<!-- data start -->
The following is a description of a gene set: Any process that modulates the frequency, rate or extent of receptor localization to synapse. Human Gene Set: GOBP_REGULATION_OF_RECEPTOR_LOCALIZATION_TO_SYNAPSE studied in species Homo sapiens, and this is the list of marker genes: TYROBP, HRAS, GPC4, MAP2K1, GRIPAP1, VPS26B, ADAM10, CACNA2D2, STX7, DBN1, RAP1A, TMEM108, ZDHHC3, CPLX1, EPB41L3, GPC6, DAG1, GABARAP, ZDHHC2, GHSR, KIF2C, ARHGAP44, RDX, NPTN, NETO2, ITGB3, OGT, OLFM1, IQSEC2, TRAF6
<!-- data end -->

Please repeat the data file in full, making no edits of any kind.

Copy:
The following is a description of a gene set: Any process that modulates the frequency, rate or extent of receptor localization to synapse. Human Gene Set: GOBP_REGULATION_OF_RECEPTOR_LOCALIZATION_TO_SYNAPSE studied in species Homo sapiens, and this is the list of marker genes: TYROBP, HRAS, GPC4, MAP2K1, GRIPAP1, VPS26B, ADAM10, CACNA2D2, STX7, DBN1, RAP1A, TMEM108, ZDHHC3, CPLX1, EPB41L3, GPC6, DAG1, GABARAP, ZDHHC2, GHSR, KIF2C, ARHGAP44, RDX, NPTN, NETO2, ITGB3, OGT, OLFM1, IQSEC2, TRAF6